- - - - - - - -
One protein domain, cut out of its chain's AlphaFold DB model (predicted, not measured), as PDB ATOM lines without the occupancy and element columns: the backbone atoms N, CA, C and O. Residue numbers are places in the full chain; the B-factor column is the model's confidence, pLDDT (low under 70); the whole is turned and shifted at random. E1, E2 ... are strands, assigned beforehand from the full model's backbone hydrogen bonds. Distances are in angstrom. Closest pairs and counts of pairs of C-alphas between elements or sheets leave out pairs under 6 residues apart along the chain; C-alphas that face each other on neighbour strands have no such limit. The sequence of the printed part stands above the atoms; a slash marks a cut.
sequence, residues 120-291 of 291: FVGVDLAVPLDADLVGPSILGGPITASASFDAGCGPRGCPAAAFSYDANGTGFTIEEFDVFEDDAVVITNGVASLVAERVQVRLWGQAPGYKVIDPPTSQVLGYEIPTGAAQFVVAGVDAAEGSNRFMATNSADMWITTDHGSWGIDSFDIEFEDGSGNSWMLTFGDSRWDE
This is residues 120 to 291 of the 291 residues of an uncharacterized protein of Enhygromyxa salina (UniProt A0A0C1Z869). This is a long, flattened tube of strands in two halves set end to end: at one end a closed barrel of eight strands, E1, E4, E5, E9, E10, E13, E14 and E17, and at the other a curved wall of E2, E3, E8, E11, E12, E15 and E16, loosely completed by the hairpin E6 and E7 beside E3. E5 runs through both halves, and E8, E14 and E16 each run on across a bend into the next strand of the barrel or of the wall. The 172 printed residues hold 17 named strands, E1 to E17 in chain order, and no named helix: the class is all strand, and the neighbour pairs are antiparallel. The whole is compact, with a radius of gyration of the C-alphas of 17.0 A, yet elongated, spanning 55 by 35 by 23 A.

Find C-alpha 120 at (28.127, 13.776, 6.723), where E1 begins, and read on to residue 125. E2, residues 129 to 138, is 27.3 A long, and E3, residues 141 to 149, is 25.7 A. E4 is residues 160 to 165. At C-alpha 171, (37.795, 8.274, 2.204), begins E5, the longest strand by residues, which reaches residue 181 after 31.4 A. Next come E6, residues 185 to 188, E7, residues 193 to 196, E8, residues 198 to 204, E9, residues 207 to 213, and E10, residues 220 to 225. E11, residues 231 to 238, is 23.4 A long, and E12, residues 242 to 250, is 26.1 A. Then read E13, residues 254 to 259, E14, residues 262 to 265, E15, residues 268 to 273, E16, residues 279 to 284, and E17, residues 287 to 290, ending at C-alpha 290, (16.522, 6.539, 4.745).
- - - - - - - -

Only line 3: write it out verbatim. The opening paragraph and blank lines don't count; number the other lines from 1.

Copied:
Find C-alpha 120 at (28.127, 13.776, 6.723), where E1 begins, and read on to residue 125. E2, residues 129 to 138, is 27.3 A long, and E3, residues 141 to 149, is 25.7 A. E4 is residues 160 to 165. At C-alpha 171, (37.795, 8.274, 2.204), begins E5, the longest strand by residues, which reaches residue 181 after 31.4 A. Next come E6, residues 185 to 188, E7, residues 193 to 196, E8, residues 198 to 204, E9, residues 207 to 213, and E10, residues 220 to 225. E11, residues 231 to 238, is 23.4 A long, and E12, residues 242 to 250, is 26.1 A. Then read E13, residues 254 to 259, E14, residues 262 to 265, E15, residues 268 to 273, E16, residues 279 to 284, and E17, residues 287 to 290, ending at C-alpha 290, (16.522, 6.539, 4.745).